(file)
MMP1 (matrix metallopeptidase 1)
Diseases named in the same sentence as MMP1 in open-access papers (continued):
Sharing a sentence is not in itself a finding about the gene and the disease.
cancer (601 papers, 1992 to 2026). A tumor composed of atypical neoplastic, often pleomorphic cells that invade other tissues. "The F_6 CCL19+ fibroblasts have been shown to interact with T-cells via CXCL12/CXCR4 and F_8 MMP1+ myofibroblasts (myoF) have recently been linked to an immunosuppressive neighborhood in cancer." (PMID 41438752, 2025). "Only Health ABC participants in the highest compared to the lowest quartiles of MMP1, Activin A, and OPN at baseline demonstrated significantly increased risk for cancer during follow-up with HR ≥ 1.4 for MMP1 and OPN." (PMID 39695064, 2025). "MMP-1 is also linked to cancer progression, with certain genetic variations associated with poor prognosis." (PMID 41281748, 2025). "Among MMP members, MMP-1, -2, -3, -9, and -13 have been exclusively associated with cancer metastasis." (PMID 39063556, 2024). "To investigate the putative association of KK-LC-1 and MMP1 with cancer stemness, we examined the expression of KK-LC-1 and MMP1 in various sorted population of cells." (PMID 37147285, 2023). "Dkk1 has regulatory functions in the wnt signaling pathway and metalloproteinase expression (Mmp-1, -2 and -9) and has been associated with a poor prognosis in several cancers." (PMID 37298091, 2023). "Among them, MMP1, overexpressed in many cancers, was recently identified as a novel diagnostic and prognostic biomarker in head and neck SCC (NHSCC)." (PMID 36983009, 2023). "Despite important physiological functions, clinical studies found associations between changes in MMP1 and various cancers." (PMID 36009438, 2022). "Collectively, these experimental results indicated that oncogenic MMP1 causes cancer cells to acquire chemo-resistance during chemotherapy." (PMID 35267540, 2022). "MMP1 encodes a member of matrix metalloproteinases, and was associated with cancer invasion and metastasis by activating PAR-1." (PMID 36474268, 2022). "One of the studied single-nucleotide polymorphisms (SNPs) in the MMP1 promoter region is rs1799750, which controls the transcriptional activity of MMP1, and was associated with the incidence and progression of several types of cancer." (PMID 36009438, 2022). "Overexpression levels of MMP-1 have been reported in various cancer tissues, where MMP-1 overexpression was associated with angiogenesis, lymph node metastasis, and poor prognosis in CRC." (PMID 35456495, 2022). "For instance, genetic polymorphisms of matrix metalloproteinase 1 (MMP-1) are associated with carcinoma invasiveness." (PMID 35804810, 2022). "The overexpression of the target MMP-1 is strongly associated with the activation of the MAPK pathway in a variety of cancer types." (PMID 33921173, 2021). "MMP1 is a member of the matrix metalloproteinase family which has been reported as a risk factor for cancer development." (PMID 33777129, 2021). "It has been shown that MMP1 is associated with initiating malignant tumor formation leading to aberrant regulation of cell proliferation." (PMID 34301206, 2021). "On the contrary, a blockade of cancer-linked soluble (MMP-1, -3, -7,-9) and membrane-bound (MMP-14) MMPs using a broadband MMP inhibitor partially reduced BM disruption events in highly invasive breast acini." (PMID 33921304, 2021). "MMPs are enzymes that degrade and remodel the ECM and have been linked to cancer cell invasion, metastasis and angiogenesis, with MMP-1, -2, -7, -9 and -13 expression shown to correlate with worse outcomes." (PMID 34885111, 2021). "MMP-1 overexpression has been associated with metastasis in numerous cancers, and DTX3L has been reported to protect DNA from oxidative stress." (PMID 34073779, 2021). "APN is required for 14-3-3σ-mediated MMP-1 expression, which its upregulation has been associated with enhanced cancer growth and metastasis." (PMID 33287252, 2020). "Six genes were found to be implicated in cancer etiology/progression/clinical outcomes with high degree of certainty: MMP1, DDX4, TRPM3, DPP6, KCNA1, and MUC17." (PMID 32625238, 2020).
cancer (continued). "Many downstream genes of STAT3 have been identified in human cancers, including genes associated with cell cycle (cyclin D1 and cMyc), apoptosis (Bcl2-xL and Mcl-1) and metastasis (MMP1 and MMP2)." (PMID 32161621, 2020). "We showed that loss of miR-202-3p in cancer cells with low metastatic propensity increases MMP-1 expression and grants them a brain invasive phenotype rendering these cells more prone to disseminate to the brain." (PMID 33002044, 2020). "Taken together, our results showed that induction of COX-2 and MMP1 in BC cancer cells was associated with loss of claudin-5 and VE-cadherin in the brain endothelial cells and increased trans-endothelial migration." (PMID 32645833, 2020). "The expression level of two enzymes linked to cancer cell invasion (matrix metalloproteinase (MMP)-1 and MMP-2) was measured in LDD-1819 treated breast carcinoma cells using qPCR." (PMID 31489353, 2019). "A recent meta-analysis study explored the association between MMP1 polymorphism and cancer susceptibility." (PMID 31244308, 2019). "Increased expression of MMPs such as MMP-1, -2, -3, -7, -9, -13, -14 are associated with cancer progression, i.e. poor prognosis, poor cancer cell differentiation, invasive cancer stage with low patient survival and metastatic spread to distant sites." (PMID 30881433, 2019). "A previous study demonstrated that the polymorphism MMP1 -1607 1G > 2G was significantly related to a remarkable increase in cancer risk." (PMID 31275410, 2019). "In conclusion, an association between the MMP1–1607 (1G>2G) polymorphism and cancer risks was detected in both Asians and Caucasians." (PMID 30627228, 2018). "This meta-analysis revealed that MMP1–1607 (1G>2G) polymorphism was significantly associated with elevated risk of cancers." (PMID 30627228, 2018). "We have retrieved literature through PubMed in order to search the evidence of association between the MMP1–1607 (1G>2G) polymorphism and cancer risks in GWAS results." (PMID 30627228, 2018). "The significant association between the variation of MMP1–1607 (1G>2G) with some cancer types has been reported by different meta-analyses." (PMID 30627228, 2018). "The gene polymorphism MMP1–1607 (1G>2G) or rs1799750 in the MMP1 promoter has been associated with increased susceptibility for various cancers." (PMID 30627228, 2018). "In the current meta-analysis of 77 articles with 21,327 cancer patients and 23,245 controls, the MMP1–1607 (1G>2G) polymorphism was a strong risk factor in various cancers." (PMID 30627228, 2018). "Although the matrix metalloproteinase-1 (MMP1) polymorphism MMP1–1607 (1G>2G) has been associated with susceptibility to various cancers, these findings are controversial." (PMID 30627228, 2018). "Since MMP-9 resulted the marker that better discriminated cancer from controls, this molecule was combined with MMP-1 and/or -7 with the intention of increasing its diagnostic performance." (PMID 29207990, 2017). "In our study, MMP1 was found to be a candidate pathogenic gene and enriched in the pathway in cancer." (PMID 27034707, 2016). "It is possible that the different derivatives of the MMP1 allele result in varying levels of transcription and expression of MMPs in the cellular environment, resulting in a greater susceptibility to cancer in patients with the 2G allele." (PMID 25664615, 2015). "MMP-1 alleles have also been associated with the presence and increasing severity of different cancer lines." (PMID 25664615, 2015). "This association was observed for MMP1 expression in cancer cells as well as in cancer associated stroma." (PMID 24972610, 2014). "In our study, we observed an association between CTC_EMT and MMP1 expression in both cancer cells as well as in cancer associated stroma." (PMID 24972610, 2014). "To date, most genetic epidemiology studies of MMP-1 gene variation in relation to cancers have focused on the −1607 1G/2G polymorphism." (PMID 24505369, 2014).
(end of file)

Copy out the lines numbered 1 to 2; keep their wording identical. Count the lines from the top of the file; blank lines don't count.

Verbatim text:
MMP1 (matrix metallopeptidase 1)
Diseases named in the same sentence as MMP1 in open-access papers (continued):